Yes, okay, so P-DRS is not even remotely a realistic racing game. It’s not even an unrealistic racing game like Rad Racer or Outrun. Like I quoted at the beginning: Video Games Can Be About Anything. This is not the video game version of a realistic race, this is unbridled creativity and/or not giving a fuck. This is a race from Paris to Dakar as envisioned by a madman. Normally, a lesser reviewer who have made some tired crack along the lines of “heh, what were these guys on when they made this game, DRUGS!?” I will not be doing that, because that’s a disservice to this game that we have been given. It takes a special kind of person to take the concept of a racing game, then turn it into a side-scrolling shooter only part of the way through. A shooter where you need to get out of the car and solve some basic switch puzzles, sometimes walking on clouds to do so.

I need to make this clear: I am not being sarcastic, this is not some weird gimmick I’m doing. Paris-Dakar Rally Special rules. This game is really good, despite what its reputation would have you believe. It is an absolute work of art, this complete risk being taken to make something truly original, something I love about the 8-bit era of games where developers made whatever they wanted.

The next leg of the race is Barcelona to Alger. Geography students out there, or I guess anyone who looked at a map on Google, knows that there’s a pretty big body of water that separates these two places. You would think that maybe the race crews would take a ferry across, and continue the race.

Or, you know, just fucking drive through the ocean.

Much like the Mach 5, your Rally car is submersible, as are your guns. You’ll need those guns, because you have to face sharks, octopi, schools of fish, helicopters dropping bombs (as opposed to providing medical aid, something they are meant to do in the real rally), and missiles fired at you from an unknown source.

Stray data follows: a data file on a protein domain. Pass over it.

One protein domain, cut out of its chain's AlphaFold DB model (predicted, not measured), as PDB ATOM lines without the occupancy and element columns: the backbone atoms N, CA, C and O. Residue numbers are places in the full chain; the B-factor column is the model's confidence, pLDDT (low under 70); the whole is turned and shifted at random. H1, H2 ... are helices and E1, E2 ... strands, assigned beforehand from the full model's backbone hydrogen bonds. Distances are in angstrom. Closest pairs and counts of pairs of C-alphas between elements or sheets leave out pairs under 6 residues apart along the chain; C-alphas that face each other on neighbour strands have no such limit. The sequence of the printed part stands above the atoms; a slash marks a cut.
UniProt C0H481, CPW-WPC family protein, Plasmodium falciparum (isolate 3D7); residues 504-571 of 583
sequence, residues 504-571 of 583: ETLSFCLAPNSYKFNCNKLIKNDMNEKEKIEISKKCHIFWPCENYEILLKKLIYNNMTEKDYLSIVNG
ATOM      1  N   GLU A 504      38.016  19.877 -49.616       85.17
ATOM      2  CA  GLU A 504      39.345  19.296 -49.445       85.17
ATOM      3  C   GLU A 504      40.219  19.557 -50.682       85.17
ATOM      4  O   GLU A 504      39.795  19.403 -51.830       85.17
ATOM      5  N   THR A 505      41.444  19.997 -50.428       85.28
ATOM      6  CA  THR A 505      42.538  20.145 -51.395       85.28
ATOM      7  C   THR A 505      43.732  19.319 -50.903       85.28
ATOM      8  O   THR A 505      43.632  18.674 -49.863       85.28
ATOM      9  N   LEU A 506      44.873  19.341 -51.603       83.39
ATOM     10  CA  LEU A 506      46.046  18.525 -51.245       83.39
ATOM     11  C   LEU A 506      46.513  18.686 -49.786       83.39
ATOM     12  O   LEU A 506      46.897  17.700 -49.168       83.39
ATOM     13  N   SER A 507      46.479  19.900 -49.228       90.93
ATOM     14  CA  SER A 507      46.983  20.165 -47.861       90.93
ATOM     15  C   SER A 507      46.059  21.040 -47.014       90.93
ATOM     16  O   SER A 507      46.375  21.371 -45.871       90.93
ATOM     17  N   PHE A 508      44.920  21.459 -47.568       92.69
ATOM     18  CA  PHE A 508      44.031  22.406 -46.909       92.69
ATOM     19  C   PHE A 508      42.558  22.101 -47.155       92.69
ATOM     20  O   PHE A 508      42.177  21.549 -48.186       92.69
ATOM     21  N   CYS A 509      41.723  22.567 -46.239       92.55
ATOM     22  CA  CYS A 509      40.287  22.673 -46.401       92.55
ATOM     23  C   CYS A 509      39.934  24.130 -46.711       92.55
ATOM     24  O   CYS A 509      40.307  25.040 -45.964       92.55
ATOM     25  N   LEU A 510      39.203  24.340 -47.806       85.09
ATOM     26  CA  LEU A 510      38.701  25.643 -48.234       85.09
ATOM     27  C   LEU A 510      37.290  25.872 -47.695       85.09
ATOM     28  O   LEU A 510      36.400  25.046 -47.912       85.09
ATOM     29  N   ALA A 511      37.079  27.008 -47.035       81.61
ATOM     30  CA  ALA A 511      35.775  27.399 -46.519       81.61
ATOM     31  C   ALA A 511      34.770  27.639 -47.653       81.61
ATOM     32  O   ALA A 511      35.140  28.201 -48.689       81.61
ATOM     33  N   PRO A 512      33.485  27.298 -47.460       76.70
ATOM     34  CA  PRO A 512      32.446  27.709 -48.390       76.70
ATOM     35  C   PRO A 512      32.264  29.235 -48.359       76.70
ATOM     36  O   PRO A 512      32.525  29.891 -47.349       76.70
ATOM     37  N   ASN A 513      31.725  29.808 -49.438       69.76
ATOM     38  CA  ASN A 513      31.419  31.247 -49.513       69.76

Emerging from the ocean, we arrive at the desert. The first half is fairly benign, with more shooting at animals the size of your car and sometimes navigating deep rivers. Snakes, camels, moles, stuff like that.

The second half, however, is much different. The organizers of the race didn’t seem to think that it was a bad idea to hold a race in the middle of an active war zone. Now my 4WD is taking out tanks, attack helicopters and fighter jets. I need to reiterate that this game rules.

You think after all of this, the final level in Dakar is going to be completely wild. Just the most off-the-wall shit imaginable. In a way, it kind of is, because it is simply a race on a dirt track in Dakar.

That’s the twist. After all these genre-changing levels, full of weird shit, the final level is an actual racing game. You know, ISCO could have made all of their levels like this. They could have done a regular racing game, and it probably would have been fine. Good, but not great. Instead, they made something that lives up to the name of Special. A wild, extremely memorable experience that I’m sure pissed off a few people expecting a playable version of the actual Paris-Dakar Rally. Like, there wouldn’t be a bait-and-switch in games this good until Solid Snake stopped being the protagonist in Metal Gear.

Look at this cover. Would you have had any idea of what was actually happening in this game?

Creativity like this is a rare unicorn; it’s not often that the whole “average video game concept turned on its ear in increasingly strange ways” actually works. I mean, sure, P-DRS isn’t exactly Mega Man 2 or something in terms of being technically good, but sometimes there’s more to being a game than technically good. Sometimes all a game needs to be good is to make you laugh at an absurd situation while you make an Abrams tank explode with a gun mounted to an brandless race car.

Video games can be about anything.

Racing Game Roundup, Handheld Edition

Another month, another upcoming Gran Prix, it’s time to play some racers and talk about them on the internet! This particular entry will follow a theme that I will expand upon in an upcoming post.

Gran Turismo PSP

I’m still torn on how I feel about this one. Obviously, you’re not doing a 1:1 recreation of a console GT on a new handheld. It would be ridiculous to expect nearly a thousand cars, loads of tracks, more than four cars racing on said tracks at a time, and all the various bells and whistles that you associate with Gran Turismo when the PSP is still so new.

Then I did a few seconds of research and found out that this came out in fucking 2009. 2009, and Polyphony Digital thought that it would be a good idea to release something so bare-bones. You get a small amount of cars available at a time, in two lap races on a small amount of tracks, and that’s about it. No license challenges, no ranked challenges, nothing. Just pick a car and drive. And while I can respect that simplicity, and totally understand why things would be so stripped down for a game that you’re mostly going to be playing during bus/train rides or during a break at work, there’s not really much of a reason to come back after a while. Due to the random nature of buying cars; you can only buy from about 4-5 dealerships at a time, and they’re randomly determined after finishing a race, unlocking shit is a lot more tedious than it needs to be.